Category Archives: Naming

Origins of Chinese Surnames

According to the Grand Dictionary of Chinese Surnames, there are over 11,000 Chinese surnames in recorded history. However many of them have become obsolete. Currently over 3000 of them are still in use but common ones number slightly over 500.

How are these surnames created? Here are some of the ways.

In ancient society, primitive men develop special relationship with natural and animal objects. As time went by, some of these objects were adopted as surnames, example Xiong (bear) or Feng (phoenix).

Others adopt the name of the state or place that they live in or originate from. Examples include Song and Wei.

A common method is to use the name of one’s occupation. For example a potter may use the name Tao (meaning pottery).

Some would adopt the title of official post either in full or partially. For example the ancient title of the Minister of War is SiMa. It was adopted in whole as a surname. Over time the surname was simplified to either Si or Ma.

Yet another way is to adopt the name of surrounding landmarks. For example some who live near a pond may adopt the surname Chi (meaning pond). Others living near a mountain or river may adopt the surname Shan (meaning mountain) or Jiang (meaning river) respectively.

It is also not uncommon to adopt the name of their grand ancestors in order to commemorate them.

In ancient times children were called certain names to indicate their seniority. For example the eldest is called Bo followed by Zhong (for the second), Shu (for the third) and Ji (for the fourth). These were later adopted as surnames.

Some were conferred special surnames by the Emperor in honor of the outstanding services rendered to the courts. By the same token some who have annoyed the Emperor are given bad surnames such as Shao (meaning spider) and Fu (meaning poisonous snake).

Surnames are also adopted from colors e.g. Hong (meaning red) and Zi (meaning violet or purple). Others from position e.g. Dong (meaning east) and Zuo (meaning left).

They are also adopted from seasons e.g. Chun (meaning Spring) and Dong (meaning Winter) and from the names of ancient dynasties such as the Xia, Zhou or Han dynasties.

Surnames are also adopted from plants and insects. Examples include Hua (meaning flowers), Tao (meaning peach), Chong (meaning worm) or Yi (meaning ant).

This may surprise you but surnames are also adopted from numbers. Examples are Ling (meaning zero), San (meaning 3), Shi (meaning 10), Qian (meaning thousand) and so on.

The methods that I have described above are no means exhaustive and there are many others ways that surnames were derived.

You can find a list showing the 100 most popular Chinese surnames in the Chinese Almanac or Tung Shu or Tong Sing.

Have fun unravelling your own!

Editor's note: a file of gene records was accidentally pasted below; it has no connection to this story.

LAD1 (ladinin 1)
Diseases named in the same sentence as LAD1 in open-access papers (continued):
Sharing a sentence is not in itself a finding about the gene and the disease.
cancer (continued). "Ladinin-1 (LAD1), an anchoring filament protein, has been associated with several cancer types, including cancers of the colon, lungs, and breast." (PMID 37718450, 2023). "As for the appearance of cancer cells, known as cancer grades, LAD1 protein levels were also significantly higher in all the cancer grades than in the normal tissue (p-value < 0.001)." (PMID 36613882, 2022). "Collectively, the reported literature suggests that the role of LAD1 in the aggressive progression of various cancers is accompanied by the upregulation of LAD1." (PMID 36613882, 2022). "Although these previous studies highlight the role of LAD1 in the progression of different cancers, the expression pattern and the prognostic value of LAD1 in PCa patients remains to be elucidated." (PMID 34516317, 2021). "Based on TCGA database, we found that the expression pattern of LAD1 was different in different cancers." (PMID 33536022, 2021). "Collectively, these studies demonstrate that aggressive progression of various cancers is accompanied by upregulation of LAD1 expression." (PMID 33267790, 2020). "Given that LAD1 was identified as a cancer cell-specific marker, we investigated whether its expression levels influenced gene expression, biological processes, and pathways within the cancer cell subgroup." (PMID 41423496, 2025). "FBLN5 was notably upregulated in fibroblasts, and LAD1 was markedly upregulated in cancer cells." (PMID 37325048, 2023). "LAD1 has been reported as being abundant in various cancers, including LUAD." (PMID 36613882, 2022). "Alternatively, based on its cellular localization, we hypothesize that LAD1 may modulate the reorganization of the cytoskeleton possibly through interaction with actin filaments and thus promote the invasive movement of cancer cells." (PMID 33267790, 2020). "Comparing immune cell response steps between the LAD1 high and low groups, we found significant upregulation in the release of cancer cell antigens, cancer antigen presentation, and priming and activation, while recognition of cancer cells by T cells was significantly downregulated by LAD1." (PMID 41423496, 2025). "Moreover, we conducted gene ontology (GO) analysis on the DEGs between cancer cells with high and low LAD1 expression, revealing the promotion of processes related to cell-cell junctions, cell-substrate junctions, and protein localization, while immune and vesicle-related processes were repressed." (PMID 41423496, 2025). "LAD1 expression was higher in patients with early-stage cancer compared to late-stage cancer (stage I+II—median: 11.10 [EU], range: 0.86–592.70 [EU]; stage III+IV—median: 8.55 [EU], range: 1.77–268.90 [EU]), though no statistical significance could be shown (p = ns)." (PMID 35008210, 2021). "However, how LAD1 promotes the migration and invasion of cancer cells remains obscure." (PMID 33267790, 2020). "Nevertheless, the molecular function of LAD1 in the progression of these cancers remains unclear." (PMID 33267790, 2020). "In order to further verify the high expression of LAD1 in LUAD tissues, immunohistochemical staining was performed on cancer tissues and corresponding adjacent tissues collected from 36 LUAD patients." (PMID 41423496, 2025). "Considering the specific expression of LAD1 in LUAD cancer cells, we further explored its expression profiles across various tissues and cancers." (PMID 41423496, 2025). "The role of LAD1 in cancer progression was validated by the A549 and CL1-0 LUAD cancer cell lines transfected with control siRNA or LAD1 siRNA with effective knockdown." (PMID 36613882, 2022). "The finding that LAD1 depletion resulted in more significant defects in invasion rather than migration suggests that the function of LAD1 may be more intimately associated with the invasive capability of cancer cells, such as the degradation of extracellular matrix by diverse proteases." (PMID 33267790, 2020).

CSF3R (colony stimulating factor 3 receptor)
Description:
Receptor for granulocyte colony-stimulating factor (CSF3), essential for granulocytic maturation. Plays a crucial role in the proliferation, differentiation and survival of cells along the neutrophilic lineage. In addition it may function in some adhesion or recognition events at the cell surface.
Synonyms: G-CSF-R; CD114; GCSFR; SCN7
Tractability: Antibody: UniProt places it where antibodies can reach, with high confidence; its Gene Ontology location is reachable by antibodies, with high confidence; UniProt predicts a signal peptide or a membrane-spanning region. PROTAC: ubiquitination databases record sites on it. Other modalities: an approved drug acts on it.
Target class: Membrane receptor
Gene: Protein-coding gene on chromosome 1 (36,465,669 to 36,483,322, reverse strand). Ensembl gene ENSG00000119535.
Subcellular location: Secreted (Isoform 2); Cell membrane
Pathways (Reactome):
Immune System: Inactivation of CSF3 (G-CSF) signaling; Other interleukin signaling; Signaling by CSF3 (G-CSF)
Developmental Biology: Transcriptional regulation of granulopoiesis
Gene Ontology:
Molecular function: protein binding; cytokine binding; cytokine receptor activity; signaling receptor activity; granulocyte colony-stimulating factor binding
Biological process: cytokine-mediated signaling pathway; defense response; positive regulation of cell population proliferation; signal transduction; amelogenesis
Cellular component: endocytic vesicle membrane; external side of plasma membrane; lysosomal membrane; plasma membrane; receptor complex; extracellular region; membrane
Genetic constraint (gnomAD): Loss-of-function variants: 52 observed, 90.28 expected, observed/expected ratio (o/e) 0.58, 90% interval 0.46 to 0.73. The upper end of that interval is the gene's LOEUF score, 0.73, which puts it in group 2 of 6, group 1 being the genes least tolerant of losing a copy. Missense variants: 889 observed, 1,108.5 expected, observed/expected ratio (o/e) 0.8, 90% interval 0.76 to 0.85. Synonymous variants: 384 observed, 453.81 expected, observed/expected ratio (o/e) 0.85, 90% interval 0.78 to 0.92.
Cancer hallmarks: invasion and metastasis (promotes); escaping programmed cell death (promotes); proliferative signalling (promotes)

Chinese Baby Girl’s Name

Chinese parents (at least in ancient times) have different aspiration for their daughters and the basis for selection Chinese baby girl names are different from that for the boys.

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Home Buyers House Selection Guide

A good daughter should respect their parents and love their brothers and sisters. There are also expected to take care of their family and be good at housekeeping.

In addition to being filial, virtuous, gentle and chaste, they are also expected to be intelligent, graceful, sedate and pretty.

Finally they should get along well with the neighbours.

To put it another way, daughters should have both inner beauty and attractive appearance.

That is a lot to expect and the appropriate Chinese baby girl name would help a lot to get on the right step!

Baby Girl Names Selection Methodology

Based on the above expectations, parent would name their baby girl using words that would convey the following meanings. (I have provide the Chinese characters and meaning in the examples below).

Virtue and Tenderness

e.g. Ai 爱 meaning ‘love’
e.g. Pin 品 meaning ‘moral integrity’
e.g. Shu 淑 meaning ‘kind-hearted’

Feminine Beauty

e.g. Li 丽 meaning ‘pretty’
e.g. Lan 兰 meaning ‘orchid’
e.g. Mei 美 meaning ‘beautiful’

Intelligence (Feminine Style)

e.g. Wen 文 meaning ‘knowledge’
e.g. Ling 灵 meaning ‘agile’
e.g. Fei 非 meaning ‘fly’ to describe nimbleness

Gracefulness and Elegance

e.g. Zhuang 庄 meaning ‘dignified’
e.g. An 安 meaning ‘sedate’
e.g. Jie 洁 meaning ‘noble’

Another technique of naming is by using elements. The elements of metal and fire are associated with the baby boy while the elements of wood and water with the female. The earth element can be used by both boys and girls.

Words that begin with the characters c, q, r, s, x, or z in the Hanyu Pinyin system belongs to the metal element. Examples include Cai 才 meaning ‘talent’, Qi 起 meaning ‘rise’, Ren 仁 meaning ‘humanity’, Shi 师 meaning ‘master’, Xiang 香 meaning ‘fragrant’ and Zhen 真 meaning ‘true’.

Words that begin with the characters g or k belong to the wood element. Characters like Gan 甘 meaning ‘sweet’ and Ke 科 meaning ‘science’ are examples of wood element words.

Words that begin with b, f, h, m or p belong to the water elements. Examples include Bai 白 meaning ‘white’, Fang 方 meaning ‘square’, He 和meaning ‘gentle’, Man 满meaning ‘full’ and Peng 朋 meaning ‘friend’.